verblet, let·ting, lets
- To give permission or opportunity to; allow: I let them borrow the car. The inheritance let us finally buy a house. See Usage Note at leave1.
- To cause to; make: Let the news be known.
a. Used as an auxiliary in the imperative to express a command, request, or proposal: Let's finish the job! Let x equal y.
b. Used as an auxiliary in the imperative to express a warning or threat: Just let her try!
- To permit to enter, proceed, or depart: let the dog in.
- To release from or as if from confinement: let the air out of the balloon; let out a yelp.
- To rent or lease: let rooms.
- To award, especially after bids have been submitted: let the construction job to a new firm.
Phrasal Verbs: let down
- To become rented or leased.
- To be or become assigned, as to a contractor.
To cause to come down gradually; lower: let down the sails.
To withdraw support from; forsake.To fail to meet the expectations of; disappoint. let on
To allow to be known; admit: Don't let on that you know me.
To pretend. let out
To come to a close; end: School let out early. The play let out at 10:30.
To make known; reveal: Who let that story out?
To increase the size of (a garment, for example): let out a coat. let up
To slow down; diminish: didn't let up in their efforts.
To become less severe or intense: The rain let up.
Origin of let
Middle English leten from
Old English lǣtan
; see lē-
in Indo-European roots.
(third-person singular simple present lets, present participle letting, simple past let or obsolete leet, past participle let or rarely letten)
- To allow to, not to prevent (+ infinitive, but usually without to).
- After he knocked for hours, I decided to let him come in.
- To leave.
- Let me alone!
- To allow the release of (a fluid).
- The physicians let about a pint of his blood, but to no avail.
- To allow possession of (a property etc.) in exchange for rent.
- I decided to let the farmhouse to a couple while I was working abroad.
- To give, grant, or assign, as a work, privilege, or contract; often with out.
- to let the building of a bridge
- to let out the lathing and the plastering
- Used to introduce an imperative in the first or third person.
- Let's put on a show!
- Let us have a moment of silence.
- Let me just give you the phone number.
- Let P be the point where AB and OX intersect.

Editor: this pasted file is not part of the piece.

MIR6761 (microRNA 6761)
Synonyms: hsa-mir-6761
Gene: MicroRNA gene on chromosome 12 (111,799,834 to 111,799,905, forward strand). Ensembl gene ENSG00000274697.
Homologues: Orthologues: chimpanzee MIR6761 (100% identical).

- 1818, John Keats, "To"”":
- Time's sea hath been five years at its slow ebb, / Long hours have to and fro let creep the sand [...].
- Can you let me know what time you'll be arriving?
The use of "let" to introduce an imperative may sometimes be confused with its use, as its own imperative, in the sense of "to allow". For example, the sentence "Let me go to the store." could either be a second-person imperative of "let" (addressing someone who might prevent the speaker from going to the store) or a first-person singular imperative of "go" (not implying any such preventer).
From Middle English leten, lÃ¦ten, from Old English lÇ£tan (“to allow, let go, bequeath, leave, rent"), from Proto-Germanic *lÄ“tanÄ… (“to leave behind, allow"), from Proto-Indo-European *lÄ“d- (“to let, leave behind"). Cognate with Scots lat, lete (“to let, leave"), North Frisian lete (“to let"), West Frisian litte (“to let"), Dutch laten (“to let, leave"), German lassen (“to let, leave, allow"), Swedish lÃ¥ta (“to let, allow, leave"), Icelandic lÃ¡ta (“to let"), Albanian lÃ« (“to allow, let, leave").
(third-person singular simple present lets, present participle letting, simple past letted, past participle let)
- (archaic) To hinder, prevent; to obstruct (someone or something).
- An obstacle or hindrance.
- (tennis) The hindrance caused by the net during serve, only if the ball falls legally.
Middle English letten (“to hinder, delay"), from Old English lettan (“to hinder, delay"; literally, "to make late"), from Proto-Germanic *latjanÄ…. Akin to Old English latian (“to delay"), Dutch letten, Old English lÃ¦t (“late"). More at late, delay.